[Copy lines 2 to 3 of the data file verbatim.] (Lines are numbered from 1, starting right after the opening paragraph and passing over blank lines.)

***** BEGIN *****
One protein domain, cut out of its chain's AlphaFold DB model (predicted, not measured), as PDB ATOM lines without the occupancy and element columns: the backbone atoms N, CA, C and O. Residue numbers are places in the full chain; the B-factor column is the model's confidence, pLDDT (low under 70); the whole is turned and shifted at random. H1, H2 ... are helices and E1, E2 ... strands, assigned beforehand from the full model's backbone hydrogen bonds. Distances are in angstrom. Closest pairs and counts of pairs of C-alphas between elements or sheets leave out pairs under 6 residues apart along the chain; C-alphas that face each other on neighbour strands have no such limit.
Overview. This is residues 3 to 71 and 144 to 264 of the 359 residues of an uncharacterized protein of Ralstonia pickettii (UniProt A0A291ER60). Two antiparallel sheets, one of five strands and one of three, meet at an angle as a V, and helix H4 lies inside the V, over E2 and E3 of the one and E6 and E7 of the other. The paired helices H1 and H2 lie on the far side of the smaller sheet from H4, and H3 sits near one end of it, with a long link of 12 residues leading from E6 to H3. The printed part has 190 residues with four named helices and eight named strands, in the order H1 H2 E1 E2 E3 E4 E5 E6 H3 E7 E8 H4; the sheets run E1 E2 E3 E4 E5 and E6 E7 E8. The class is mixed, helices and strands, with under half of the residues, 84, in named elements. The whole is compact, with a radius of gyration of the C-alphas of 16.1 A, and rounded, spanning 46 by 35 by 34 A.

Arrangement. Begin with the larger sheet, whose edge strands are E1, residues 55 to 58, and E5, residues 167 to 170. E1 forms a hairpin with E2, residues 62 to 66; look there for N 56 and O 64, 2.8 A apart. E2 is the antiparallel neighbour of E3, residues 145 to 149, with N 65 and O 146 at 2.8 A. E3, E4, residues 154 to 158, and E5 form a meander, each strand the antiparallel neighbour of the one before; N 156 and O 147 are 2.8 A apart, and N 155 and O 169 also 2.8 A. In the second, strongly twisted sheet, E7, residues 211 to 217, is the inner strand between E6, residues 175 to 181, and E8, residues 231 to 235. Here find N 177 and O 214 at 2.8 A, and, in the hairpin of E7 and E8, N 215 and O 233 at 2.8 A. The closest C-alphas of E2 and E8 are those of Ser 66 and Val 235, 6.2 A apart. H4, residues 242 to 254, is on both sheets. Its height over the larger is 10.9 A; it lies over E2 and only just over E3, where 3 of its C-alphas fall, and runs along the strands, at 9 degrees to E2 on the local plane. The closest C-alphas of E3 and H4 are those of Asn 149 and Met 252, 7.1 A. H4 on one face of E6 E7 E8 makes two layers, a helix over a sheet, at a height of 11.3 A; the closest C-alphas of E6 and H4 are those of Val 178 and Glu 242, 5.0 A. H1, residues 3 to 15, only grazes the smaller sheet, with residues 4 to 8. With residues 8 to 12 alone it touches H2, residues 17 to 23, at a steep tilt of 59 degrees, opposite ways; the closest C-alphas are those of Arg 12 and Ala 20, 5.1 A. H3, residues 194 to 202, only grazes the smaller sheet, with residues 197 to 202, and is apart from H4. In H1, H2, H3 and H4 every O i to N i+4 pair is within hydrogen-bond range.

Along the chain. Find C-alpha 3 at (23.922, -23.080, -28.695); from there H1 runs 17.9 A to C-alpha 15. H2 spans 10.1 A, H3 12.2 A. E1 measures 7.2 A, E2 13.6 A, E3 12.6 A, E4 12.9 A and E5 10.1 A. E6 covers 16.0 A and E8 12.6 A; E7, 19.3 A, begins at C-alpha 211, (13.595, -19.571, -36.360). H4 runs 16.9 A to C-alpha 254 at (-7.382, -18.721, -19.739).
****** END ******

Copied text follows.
Arrangement. Begin with the larger sheet, whose edge strands are E1, residues 55 to 58, and E5, residues 167 to 170. E1 forms a hairpin with E2, residues 62 to 66; look there for N 56 and O 64, 2.8 A apart. E2 is the antiparallel neighbour of E3, residues 145 to 149, with N 65 and O 146 at 2.8 A. E3, E4, residues 154 to 158, and E5 form a meander, each strand the antiparallel neighbour of the one before; N 156 and O 147 are 2.8 A apart, and N 155 and O 169 also 2.8 A. In the second, strongly twisted sheet, E7, residues 211 to 217, is the inner strand between E6, residues 175 to 181, and E8, residues 231 to 235. Here find N 177 and O 214 at 2.8 A, and, in the hairpin of E7 and E8, N 215 and O 233 at 2.8 A. The closest C-alphas of E2 and E8 are those of Ser 66 and Val 235, 6.2 A apart. H4, residues 242 to 254, is on both sheets. Its height over the larger is 10.9 A; it lies over E2 and only just over E3, where 3 of its C-alphas fall, and runs along the strands, at 9 degrees to E2 on the local plane. The closest C-alphas of E3 and H4 are those of Asn 149 and Met 252, 7.1 A. H4 on one face of E6 E7 E8 makes two layers, a helix over a sheet, at a height of 11.3 A; the closest C-alphas of E6 and H4 are those of Val 178 and Glu 242, 5.0 A. H1, residues 3 to 15, only grazes the smaller sheet, with residues 4 to 8. With residues 8 to 12 alone it touches H2, residues 17 to 23, at a steep tilt of 59 degrees, opposite ways; the closest C-alphas are those of Arg 12 and Ala 20, 5.1 A. H3, residues 194 to 202, only grazes the smaller sheet, with residues 197 to 202, and is apart from H4. In H1, H2, H3 and H4 every O i to N i+4 pair is within hydrogen-bond range.

Along the chain. Find C-alpha 3 at (23.922, -23.080, -28.695); from there H1 runs 17.9 A to C-alpha 15. H2 spans 10.1 A, H3 12.2 A. E1 measures 7.2 A, E2 13.6 A, E3 12.6 A, E4 12.9 A and E5 10.1 A. E6 covers 16.0 A and E8 12.6 A; E7, 19.3 A, begins at C-alpha 211, (13.595, -19.571, -36.360). H4 runs 16.9 A to C-alpha 254 at (-7.382, -18.721, -19.739).